Cold pressed espresso


Starbucks plans to start testing Cold-Pressed Espresso in some cafes by the end of the year as there is a constantly growing demand for cold beverages in the coffee chain.

Cold beverages are favoured by younger consumers, and in the last 3 years, Starbucks recorded $1 billion in cold drink sales.

During its 2016 Investor Conference, Starbucks had stated it expects to quadruple the Cold Brew business by 2021 and its overall cold beverage mix to move from over 35% in 2013 to nearly 50% by 2021.

U.S. iced coffee consumption has grown by 75% in the past decade and cold brew sales grew 338.9% between 2010 and 2015, according to industry experts. 

Kevin Johnson, CEO of Starbucks said:

More than 50% of the beverages that we sell at Starbucks are cold.


Cold pressed espresso is a combination of a traditional espresso and a cold brew coffee. Starbucks actually announced this back in 2017, but perhaps they felt the market was not ready at the time.

Espresso is a concentrated shot of 30-40ml 1-1.5 oz hot coffee made typically in 22-32 seconds under high-pressure, whereas cold brew coffee extracts flavour slowly on a course grounded coffee that is steeped in cool water for several hours.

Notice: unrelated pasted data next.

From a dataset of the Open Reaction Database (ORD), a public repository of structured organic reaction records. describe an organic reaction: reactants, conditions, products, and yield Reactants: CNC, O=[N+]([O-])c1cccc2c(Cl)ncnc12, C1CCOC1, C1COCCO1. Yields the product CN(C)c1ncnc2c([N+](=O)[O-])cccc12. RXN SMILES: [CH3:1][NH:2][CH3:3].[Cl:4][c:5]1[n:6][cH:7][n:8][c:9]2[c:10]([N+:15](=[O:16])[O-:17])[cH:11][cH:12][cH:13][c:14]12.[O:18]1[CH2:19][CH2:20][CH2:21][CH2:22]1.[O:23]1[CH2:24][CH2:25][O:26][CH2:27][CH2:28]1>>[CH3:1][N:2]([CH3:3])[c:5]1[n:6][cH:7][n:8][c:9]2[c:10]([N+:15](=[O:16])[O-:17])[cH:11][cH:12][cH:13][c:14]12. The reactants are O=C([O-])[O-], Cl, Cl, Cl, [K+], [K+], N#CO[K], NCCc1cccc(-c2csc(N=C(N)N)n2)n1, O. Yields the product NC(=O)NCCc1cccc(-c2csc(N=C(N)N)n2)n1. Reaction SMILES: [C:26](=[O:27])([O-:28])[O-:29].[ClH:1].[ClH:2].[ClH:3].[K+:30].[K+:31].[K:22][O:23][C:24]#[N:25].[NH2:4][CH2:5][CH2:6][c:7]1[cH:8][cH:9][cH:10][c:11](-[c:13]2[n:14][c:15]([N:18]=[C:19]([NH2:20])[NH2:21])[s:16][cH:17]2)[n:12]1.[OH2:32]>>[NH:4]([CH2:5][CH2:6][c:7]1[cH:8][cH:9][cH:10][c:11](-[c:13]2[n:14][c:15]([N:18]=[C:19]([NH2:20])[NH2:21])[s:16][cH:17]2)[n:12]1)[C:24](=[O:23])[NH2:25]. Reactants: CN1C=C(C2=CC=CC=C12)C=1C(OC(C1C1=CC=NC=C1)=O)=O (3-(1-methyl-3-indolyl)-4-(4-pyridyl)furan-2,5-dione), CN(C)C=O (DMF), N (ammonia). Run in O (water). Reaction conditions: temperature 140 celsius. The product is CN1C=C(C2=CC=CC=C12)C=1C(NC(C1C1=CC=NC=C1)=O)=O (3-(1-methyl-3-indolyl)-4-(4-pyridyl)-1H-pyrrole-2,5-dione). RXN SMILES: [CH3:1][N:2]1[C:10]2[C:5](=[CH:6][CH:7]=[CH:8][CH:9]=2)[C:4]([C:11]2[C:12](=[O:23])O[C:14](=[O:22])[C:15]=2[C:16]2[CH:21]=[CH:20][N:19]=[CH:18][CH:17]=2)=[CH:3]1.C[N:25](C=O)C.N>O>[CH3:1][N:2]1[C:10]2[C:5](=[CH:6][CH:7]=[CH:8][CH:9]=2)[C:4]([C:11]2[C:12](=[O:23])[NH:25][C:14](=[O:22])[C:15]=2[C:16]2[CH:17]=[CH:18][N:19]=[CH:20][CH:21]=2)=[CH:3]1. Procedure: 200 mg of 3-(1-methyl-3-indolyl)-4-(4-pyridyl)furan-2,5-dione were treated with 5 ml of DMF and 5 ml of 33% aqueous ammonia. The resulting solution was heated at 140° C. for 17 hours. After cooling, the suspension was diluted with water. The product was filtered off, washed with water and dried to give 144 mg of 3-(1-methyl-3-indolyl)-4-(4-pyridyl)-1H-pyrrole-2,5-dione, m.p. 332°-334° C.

The company will make their cold-pressed espresso, using the heroic sounding and patent-pending, ‘Aqua Tamp Technology’ espresso machine.

The coffee beans used in this machine are coarsely ground and relatively loosely packed and use an “ascending flow filtration system that is pressurised by cold water.”

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Besides the temperature, Starbucks’ says its cold-pressed espresso is sweeter and smoother than a shot of hot espresso, which can be more bitter and acidic – some espresso lovers might point out this is a trait of Starbucks rather than the method itself?

The company says for best results, cold-pressed espresso takes about an hour to brew in comparison to only 25 seconds but presumably, they’re making them in larger batches. Traditional cold brew takes around 10 hours to steep, so this is significant time-saving. It will be interesting to understand the science behind its molecular extraction – something coffee geeks love to analyse.

The Starbucks Reserve Roastery, Seattle is already serving up beverages made with the cold-pressed espresso and the company wishes to scale up and test the product further in the market.

**Although Starbucks has a patent pending on their new cold-press espresso technology, the technique isn’t exactly new. Third-wave coffee shops have been making cold-press espresso for a while now.

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